As e-book holdings in academic libraries increase, libraries must face the challenge of how to manage the acquisition and access of both individual and package e-book titles. While libraries have developed work-flows to effectively handle electronic journal holdings and packages, e-books do not fit neatly into those models. An e-book workflow shares facets of both monographic and electronic resource acquisition and access, with both title-level and package acquisition and management issues. This article will explore how a cross-departmental team in the University of Nevada, Reno Libraries collaborated to analyze and refine the workflow for the e-book lifecycle, from the point of inquiry through acquisition, access management, and end of life.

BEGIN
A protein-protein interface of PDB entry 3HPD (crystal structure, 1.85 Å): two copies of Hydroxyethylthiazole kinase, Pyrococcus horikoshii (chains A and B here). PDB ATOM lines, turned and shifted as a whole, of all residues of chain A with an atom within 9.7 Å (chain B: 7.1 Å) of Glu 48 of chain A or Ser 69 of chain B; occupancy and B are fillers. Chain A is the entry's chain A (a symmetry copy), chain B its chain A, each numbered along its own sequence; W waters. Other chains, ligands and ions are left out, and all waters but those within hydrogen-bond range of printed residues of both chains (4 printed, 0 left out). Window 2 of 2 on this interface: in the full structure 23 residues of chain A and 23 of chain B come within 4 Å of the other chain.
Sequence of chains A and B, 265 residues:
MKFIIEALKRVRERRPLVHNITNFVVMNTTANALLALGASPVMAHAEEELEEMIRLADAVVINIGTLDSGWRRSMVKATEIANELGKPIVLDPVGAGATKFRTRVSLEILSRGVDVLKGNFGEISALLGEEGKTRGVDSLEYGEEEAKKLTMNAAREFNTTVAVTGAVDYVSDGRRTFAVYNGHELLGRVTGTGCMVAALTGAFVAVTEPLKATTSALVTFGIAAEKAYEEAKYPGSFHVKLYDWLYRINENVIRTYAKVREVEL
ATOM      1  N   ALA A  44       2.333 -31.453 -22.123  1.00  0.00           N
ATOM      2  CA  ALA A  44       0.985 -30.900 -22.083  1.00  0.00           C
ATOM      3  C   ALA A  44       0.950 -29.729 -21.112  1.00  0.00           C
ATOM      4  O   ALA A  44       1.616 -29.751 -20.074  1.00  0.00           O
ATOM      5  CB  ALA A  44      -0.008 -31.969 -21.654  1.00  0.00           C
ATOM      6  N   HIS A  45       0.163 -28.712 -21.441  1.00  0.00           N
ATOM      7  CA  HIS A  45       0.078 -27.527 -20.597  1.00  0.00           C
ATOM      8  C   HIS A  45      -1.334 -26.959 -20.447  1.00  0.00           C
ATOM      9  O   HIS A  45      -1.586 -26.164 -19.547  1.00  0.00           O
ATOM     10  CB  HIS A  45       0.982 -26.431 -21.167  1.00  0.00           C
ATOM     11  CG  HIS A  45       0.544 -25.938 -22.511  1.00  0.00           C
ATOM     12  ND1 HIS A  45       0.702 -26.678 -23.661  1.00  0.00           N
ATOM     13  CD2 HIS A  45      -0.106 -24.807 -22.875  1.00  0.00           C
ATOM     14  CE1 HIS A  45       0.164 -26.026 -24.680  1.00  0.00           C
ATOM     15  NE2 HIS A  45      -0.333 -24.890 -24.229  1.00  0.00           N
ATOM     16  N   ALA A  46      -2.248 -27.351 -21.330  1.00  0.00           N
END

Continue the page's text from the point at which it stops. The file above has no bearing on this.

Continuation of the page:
The Columbia and Cornell University Libraries’ partnership is now in its fourth year. Its composite acronym (2CUL), which condenses a doubling of the two participating libraries’ initial letters, in itself reflects the very nature of the collaboration’s strategic purpose: a broad integration of library activities in a number of areas – including collection development, acquisitions and cataloging, e-resources and digital management, and digital preservation. In what is perhaps their boldest, most ambitious 2CUL initiative to date, the two libraries have begun planning for and have taken the first steps towards an integration of their substantial technical services operations. In this paper, the authors outline the goals of 2CUL Technical Services Integration (TSI), report on the first phase of the work, reflect on what they have learned so far in planning for this operational union, and look forward to the next steps of the project in which the two institutions will initiate incrementally the functional integration of the two divisions. The period covered in Phase 1 of TSI is September 2012-December 2013.